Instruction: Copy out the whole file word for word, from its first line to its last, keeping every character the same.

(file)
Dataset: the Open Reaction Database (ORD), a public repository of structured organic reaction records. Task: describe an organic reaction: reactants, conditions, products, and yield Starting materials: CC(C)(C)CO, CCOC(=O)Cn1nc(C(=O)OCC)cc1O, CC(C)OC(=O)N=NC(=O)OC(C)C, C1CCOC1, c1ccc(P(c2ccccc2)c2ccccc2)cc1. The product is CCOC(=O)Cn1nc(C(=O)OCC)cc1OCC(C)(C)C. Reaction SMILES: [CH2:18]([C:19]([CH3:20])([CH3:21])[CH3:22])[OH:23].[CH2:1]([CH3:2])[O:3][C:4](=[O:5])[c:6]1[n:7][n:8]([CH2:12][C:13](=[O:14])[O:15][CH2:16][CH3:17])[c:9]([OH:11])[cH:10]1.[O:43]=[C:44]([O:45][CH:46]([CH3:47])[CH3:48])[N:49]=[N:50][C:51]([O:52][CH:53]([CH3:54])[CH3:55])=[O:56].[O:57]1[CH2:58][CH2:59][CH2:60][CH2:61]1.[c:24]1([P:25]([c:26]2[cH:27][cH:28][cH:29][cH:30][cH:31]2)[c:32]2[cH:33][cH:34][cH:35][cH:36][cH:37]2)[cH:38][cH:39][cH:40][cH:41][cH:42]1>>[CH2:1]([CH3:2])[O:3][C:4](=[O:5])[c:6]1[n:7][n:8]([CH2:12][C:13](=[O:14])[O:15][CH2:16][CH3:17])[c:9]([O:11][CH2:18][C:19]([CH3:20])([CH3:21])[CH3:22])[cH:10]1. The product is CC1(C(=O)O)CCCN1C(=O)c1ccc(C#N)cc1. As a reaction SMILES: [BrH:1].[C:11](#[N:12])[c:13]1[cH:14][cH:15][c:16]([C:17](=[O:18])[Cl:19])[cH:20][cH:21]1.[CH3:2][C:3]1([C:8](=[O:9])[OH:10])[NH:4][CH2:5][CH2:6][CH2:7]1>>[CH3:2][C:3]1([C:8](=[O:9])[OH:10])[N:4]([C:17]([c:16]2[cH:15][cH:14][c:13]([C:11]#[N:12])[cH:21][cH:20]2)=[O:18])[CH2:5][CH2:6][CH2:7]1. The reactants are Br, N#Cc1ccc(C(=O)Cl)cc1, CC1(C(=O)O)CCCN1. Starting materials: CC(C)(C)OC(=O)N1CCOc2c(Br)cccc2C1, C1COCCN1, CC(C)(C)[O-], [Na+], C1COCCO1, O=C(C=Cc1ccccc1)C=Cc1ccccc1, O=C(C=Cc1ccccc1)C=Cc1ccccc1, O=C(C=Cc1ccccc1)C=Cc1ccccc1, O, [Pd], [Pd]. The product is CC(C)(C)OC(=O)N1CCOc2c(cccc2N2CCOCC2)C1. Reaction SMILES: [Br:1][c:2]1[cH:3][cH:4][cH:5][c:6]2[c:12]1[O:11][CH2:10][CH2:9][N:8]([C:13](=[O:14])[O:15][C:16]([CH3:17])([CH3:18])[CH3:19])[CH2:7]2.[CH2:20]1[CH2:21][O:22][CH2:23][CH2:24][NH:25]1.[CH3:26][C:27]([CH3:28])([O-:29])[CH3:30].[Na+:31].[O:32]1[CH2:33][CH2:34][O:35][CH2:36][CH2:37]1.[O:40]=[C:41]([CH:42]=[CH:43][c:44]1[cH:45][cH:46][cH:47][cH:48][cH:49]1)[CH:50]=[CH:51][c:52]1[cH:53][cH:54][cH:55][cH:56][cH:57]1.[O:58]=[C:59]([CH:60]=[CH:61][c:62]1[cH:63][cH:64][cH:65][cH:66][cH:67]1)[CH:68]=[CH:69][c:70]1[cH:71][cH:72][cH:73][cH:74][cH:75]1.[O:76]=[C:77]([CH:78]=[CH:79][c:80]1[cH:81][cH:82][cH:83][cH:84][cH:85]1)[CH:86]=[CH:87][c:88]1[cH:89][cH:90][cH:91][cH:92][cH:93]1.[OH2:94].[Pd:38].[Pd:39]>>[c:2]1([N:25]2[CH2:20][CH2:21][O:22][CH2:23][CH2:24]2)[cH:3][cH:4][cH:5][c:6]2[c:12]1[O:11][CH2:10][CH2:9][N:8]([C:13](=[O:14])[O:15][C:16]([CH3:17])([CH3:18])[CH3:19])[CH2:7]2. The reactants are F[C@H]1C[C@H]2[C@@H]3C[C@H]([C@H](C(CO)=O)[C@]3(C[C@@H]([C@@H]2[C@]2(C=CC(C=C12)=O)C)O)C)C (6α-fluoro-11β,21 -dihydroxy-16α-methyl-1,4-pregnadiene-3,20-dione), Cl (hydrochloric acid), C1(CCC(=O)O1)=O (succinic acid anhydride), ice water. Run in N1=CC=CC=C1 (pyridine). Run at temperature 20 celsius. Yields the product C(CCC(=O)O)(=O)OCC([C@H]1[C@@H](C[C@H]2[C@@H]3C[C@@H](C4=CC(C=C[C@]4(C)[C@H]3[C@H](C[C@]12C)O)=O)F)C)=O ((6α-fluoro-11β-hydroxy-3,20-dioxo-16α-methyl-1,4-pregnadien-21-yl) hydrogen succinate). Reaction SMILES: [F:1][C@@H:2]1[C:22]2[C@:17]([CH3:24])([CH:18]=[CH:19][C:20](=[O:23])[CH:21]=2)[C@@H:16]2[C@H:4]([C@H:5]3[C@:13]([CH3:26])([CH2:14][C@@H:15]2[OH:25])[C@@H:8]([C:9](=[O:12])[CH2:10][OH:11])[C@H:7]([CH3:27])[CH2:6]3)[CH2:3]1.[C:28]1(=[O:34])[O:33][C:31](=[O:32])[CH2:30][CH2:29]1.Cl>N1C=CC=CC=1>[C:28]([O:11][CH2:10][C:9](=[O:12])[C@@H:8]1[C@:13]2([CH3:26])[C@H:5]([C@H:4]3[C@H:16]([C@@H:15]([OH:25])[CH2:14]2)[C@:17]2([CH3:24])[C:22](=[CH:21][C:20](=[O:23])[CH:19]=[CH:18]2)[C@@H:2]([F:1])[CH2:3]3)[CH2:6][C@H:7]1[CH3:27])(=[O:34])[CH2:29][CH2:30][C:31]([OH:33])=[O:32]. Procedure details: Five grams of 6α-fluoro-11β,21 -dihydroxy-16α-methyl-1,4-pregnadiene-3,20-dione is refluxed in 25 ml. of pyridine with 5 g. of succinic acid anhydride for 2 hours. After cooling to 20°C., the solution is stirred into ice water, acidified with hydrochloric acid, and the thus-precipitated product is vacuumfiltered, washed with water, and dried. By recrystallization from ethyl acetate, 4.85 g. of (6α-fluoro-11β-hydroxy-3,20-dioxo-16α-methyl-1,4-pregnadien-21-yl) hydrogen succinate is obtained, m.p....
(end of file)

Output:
Dataset: the Open Reaction Database (ORD), a public repository of structured organic reaction records. Task: describe an organic reaction: reactants, conditions, products, and yield Starting materials: CC(C)(C)CO, CCOC(=O)Cn1nc(C(=O)OCC)cc1O, CC(C)OC(=O)N=NC(=O)OC(C)C, C1CCOC1, c1ccc(P(c2ccccc2)c2ccccc2)cc1. The product is CCOC(=O)Cn1nc(C(=O)OCC)cc1OCC(C)(C)C. Reaction SMILES: [CH2:18]([C:19]([CH3:20])([CH3:21])[CH3:22])[OH:23].[CH2:1]([CH3:2])[O:3][C:4](=[O:5])[c:6]1[n:7][n:8]([CH2:12][C:13](=[O:14])[O:15][CH2:16][CH3:17])[c:9]([OH:11])[cH:10]1.[O:43]=[C:44]([O:45][CH:46]([CH3:47])[CH3:48])[N:49]=[N:50][C:51]([O:52][CH:53]([CH3:54])[CH3:55])=[O:56].[O:57]1[CH2:58][CH2:59][CH2:60][CH2:61]1.[c:24]1([P:25]([c:26]2[cH:27][cH:28][cH:29][cH:30][cH:31]2)[c:32]2[cH:33][cH:34][cH:35][cH:36][cH:37]2)[cH:38][cH:39][cH:40][cH:41][cH:42]1>>[CH2:1]([CH3:2])[O:3][C:4](=[O:5])[c:6]1[n:7][n:8]([CH2:12][C:13](=[O:14])[O:15][CH2:16][CH3:17])[c:9]([O:11][CH2:18][C:19]([CH3:20])([CH3:21])[CH3:22])[cH:10]1. The product is CC1(C(=O)O)CCCN1C(=O)c1ccc(C#N)cc1. As a reaction SMILES: [BrH:1].[C:11](#[N:12])[c:13]1[cH:14][cH:15][c:16]([C:17](=[O:18])[Cl:19])[cH:20][cH:21]1.[CH3:2][C:3]1([C:8](=[O:9])[OH:10])[NH:4][CH2:5][CH2:6][CH2:7]1>>[CH3:2][C:3]1([C:8](=[O:9])[OH:10])[N:4]([C:17]([c:16]2[cH:15][cH:14][c:13]([C:11]#[N:12])[cH:21][cH:20]2)=[O:18])[CH2:5][CH2:6][CH2:7]1. The reactants are Br, N#Cc1ccc(C(=O)Cl)cc1, CC1(C(=O)O)CCCN1. Starting materials: CC(C)(C)OC(=O)N1CCOc2c(Br)cccc2C1, C1COCCN1, CC(C)(C)[O-], [Na+], C1COCCO1, O=C(C=Cc1ccccc1)C=Cc1ccccc1, O=C(C=Cc1ccccc1)C=Cc1ccccc1, O=C(C=Cc1ccccc1)C=Cc1ccccc1, O, [Pd], [Pd]. The product is CC(C)(C)OC(=O)N1CCOc2c(cccc2N2CCOCC2)C1. Reaction SMILES: [Br:1][c:2]1[cH:3][cH:4][cH:5][c:6]2[c:12]1[O:11][CH2:10][CH2:9][N:8]([C:13](=[O:14])[O:15][C:16]([CH3:17])([CH3:18])[CH3:19])[CH2:7]2.[CH2:20]1[CH2:21][O:22][CH2:23][CH2:24][NH:25]1.[CH3:26][C:27]([CH3:28])([O-:29])[CH3:30].[Na+:31].[O:32]1[CH2:33][CH2:34][O:35][CH2:36][CH2:37]1.[O:40]=[C:41]([CH:42]=[CH:43][c:44]1[cH:45][cH:46][cH:47][cH:48][cH:49]1)[CH:50]=[CH:51][c:52]1[cH:53][cH:54][cH:55][cH:56][cH:57]1.[O:58]=[C:59]([CH:60]=[CH:61][c:62]1[cH:63][cH:64][cH:65][cH:66][cH:67]1)[CH:68]=[CH:69][c:70]1[cH:71][cH:72][cH:73][cH:74][cH:75]1.[O:76]=[C:77]([CH:78]=[CH:79][c:80]1[cH:81][cH:82][cH:83][cH:84][cH:85]1)[CH:86]=[CH:87][c:88]1[cH:89][cH:90][cH:91][cH:92][cH:93]1.[OH2:94].[Pd:38].[Pd:39]>>[c:2]1([N:25]2[CH2:20][CH2:21][O:22][CH2:23][CH2:24]2)[cH:3][cH:4][cH:5][c:6]2[c:12]1[O:11][CH2:10][CH2:9][N:8]([C:13](=[O:14])[O:15][C:16]([CH3:17])([CH3:18])[CH3:19])[CH2:7]2. The reactants are F[C@H]1C[C@H]2[C@@H]3C[C@H]([C@H](C(CO)=O)[C@]3(C[C@@H]([C@@H]2[C@]2(C=CC(C=C12)=O)C)O)C)C (6α-fluoro-11β,21 -dihydroxy-16α-methyl-1,4-pregnadiene-3,20-dione), Cl (hydrochloric acid), C1(CCC(=O)O1)=O (succinic acid anhydride), ice water. Run in N1=CC=CC=C1 (pyridine). Run at temperature 20 celsius. Yields the product C(CCC(=O)O)(=O)OCC([C@H]1[C@@H](C[C@H]2[C@@H]3C[C@@H](C4=CC(C=C[C@]4(C)[C@H]3[C@H](C[C@]12C)O)=O)F)C)=O ((6α-fluoro-11β-hydroxy-3,20-dioxo-16α-methyl-1,4-pregnadien-21-yl) hydrogen succinate). Reaction SMILES: [F:1][C@@H:2]1[C:22]2[C@:17]([CH3:24])([CH:18]=[CH:19][C:20](=[O:23])[CH:21]=2)[C@@H:16]2[C@H:4]([C@H:5]3[C@:13]([CH3:26])([CH2:14][C@@H:15]2[OH:25])[C@@H:8]([C:9](=[O:12])[CH2:10][OH:11])[C@H:7]([CH3:27])[CH2:6]3)[CH2:3]1.[C:28]1(=[O:34])[O:33][C:31](=[O:32])[CH2:30][CH2:29]1.Cl>N1C=CC=CC=1>[C:28]([O:11][CH2:10][C:9](=[O:12])[C@@H:8]1[C@:13]2([CH3:26])[C@H:5]([C@H:4]3[C@H:16]([C@@H:15]([OH:25])[CH2:14]2)[C@:17]2([CH3:24])[C:22](=[CH:21][C:20](=[O:23])[CH:19]=[CH:18]2)[C@@H:2]([F:1])[CH2:3]3)[CH2:6][C@H:7]1[CH3:27])(=[O:34])[CH2:29][CH2:30][C:31]([OH:33])=[O:32]. Procedure details: Five grams of 6α-fluoro-11β,21 -dihydroxy-16α-methyl-1,4-pregnadiene-3,20-dione is refluxed in 25 ml. of pyridine with 5 g. of succinic acid anhydride for 2 hours. After cooling to 20°C., the solution is stirred into ice water, acidified with hydrochloric acid, and the thus-precipitated product is vacuumfiltered, washed with water, and dried. By recrystallization from ethyl acetate, 4.85 g. of (6α-fluoro-11β-hydroxy-3,20-dioxo-16α-methyl-1,4-pregnadien-21-yl) hydrogen succinate is obtained, m.p....